Originally published on 2013/08/08

Security of energy supply is a major issue for all economies. Without energy our world would literally stand still – this is in particular true for the highly developed European economies. The most basic definition applicable would state that energy has to be available at any given moment in sufficient amount for a reasonable price. However, the EU has expanded its understanding of energy security to include other factors such as diversity of sources and environmental impact. The “triple 20” goals (the reduction of 20% of greenhouse gas emissions compared to 1990 levels, the increase of 20% of energy efficiency and that of 20% of the part of energy from renewable energy sources) were understood by some member states as a chance to relieve much of its external dependencies whilst encouraging the overhaul of its old economic structures. One of these states was Germany which soon took the top position among green energy producers in the EU.

Germany’s Erneuerbare Energien Gesetz (EEG – Renewable Energy Act which provides investment protection through guaranteed feed-in tariffs and connection priority for green energy generators to the power grid as well as remuneration based on the polluter-pays-principle – no tax money is used to promote green energy) helped kick-start the “green revolution”. In the first half of 2012, almost a quarter of all electricity generated in Germany was “green” and the sector employs almost 400.000 people. Three years ago the German government announced that due to the success of the EEG it would increase its RES (Renewable Energy Sources) goals and predicted that by 2020 more than 35% of all electricity generated, and by 2030 at least 50%, should be from wind, solar and other renewable sources.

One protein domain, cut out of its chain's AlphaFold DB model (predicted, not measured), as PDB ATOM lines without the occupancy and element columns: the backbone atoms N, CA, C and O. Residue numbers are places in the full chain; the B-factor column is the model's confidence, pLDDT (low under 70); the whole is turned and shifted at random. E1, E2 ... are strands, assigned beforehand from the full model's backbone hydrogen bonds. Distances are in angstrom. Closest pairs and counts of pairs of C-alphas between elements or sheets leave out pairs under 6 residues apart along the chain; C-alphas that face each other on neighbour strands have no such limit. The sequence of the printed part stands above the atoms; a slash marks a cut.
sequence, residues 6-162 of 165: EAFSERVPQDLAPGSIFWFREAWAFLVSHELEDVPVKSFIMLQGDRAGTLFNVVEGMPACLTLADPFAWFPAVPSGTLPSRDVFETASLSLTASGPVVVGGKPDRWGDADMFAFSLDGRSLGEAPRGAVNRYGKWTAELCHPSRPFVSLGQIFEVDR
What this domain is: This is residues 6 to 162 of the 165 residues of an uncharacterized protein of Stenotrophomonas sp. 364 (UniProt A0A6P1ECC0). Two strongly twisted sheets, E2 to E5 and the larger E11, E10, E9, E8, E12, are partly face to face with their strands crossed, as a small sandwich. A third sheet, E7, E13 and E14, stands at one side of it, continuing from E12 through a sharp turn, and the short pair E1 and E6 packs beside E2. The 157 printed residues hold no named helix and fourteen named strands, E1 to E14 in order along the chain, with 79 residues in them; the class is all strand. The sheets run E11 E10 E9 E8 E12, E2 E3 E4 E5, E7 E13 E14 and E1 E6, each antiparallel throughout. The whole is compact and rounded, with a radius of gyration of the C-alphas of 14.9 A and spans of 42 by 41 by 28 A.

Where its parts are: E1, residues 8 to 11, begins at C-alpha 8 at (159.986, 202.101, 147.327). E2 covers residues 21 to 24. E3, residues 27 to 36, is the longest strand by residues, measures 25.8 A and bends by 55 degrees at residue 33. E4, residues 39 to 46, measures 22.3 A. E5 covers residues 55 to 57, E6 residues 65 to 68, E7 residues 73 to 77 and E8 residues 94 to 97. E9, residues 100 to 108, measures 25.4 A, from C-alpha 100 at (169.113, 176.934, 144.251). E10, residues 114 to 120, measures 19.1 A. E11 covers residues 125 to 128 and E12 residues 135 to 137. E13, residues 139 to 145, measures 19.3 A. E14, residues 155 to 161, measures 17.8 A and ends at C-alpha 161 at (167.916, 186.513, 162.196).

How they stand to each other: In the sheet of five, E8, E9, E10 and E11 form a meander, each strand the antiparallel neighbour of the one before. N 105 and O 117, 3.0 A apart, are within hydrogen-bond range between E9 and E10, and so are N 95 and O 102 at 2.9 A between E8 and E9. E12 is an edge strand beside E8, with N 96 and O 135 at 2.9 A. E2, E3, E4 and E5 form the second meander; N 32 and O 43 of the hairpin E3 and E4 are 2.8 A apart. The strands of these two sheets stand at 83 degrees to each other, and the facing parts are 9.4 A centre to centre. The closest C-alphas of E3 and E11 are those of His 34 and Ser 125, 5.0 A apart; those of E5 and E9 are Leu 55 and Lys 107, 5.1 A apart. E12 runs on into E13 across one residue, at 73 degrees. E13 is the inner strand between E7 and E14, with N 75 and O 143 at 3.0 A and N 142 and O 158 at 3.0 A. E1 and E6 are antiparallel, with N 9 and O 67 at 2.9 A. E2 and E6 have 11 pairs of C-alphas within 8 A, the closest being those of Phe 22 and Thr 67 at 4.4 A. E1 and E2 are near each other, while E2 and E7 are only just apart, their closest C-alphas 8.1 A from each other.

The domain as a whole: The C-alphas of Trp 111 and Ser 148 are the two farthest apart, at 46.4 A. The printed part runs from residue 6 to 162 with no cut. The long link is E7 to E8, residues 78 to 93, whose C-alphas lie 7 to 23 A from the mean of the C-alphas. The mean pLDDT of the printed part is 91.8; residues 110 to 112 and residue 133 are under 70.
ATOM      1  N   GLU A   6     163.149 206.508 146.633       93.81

Germany’s neighbours have been following developments closely and more than one country have decided to incorporate elements of the German Feed-In System after their initial programmes had foundered. Germans, though not fond of huge turbines in their backyard have taken pride in becoming the first big industrialized nation to successfully transform its economy away from fossil fuels, and after the Fukushima incident, nuclear power.

The EEG explained and why DG Competition believes it distorts competition

However, not all is well in the German musterland. News that the European Commission might launch an official probe into whether the EEG is violating EU competition law has caused a stir in Berlin. Even though the government believes it has no reason to worry (and other, more important issues to address), the decision of the Commission sheds light on issues largely unmentioned in Berlin. The EU’s Commissioner for Competition, Joaquín Almunia, is critical of what is perceived in Brussels as “competition-distorting subsidies” for Germany’s energy consuming companies. In order to understand this, one needs to be aware that the EEG is more than just a support scheme for the development of green energy – one that every user pays for by paying their energy bills. In order to ensure that its highly energy intensive industries -such as metallurgy or petro-chemicals- do not suffer competition disadvantages caused by higher electricity bills, the EEG contained exemption clauses that applied to companies with consumption above 10GWh/a. These consumers received discounted rates for each MWh consumed above 10GWh. Recently the threshold has been lowered to 1GWh annually and figures have been adjusted to ensure that companies only pay 10% of the EEG levy for consumption between 1-10GWh and above this only 1%. In 2013 more than 4500 companies have requested to be exempted from paying the EEG levy, more than double of the amount in 2012.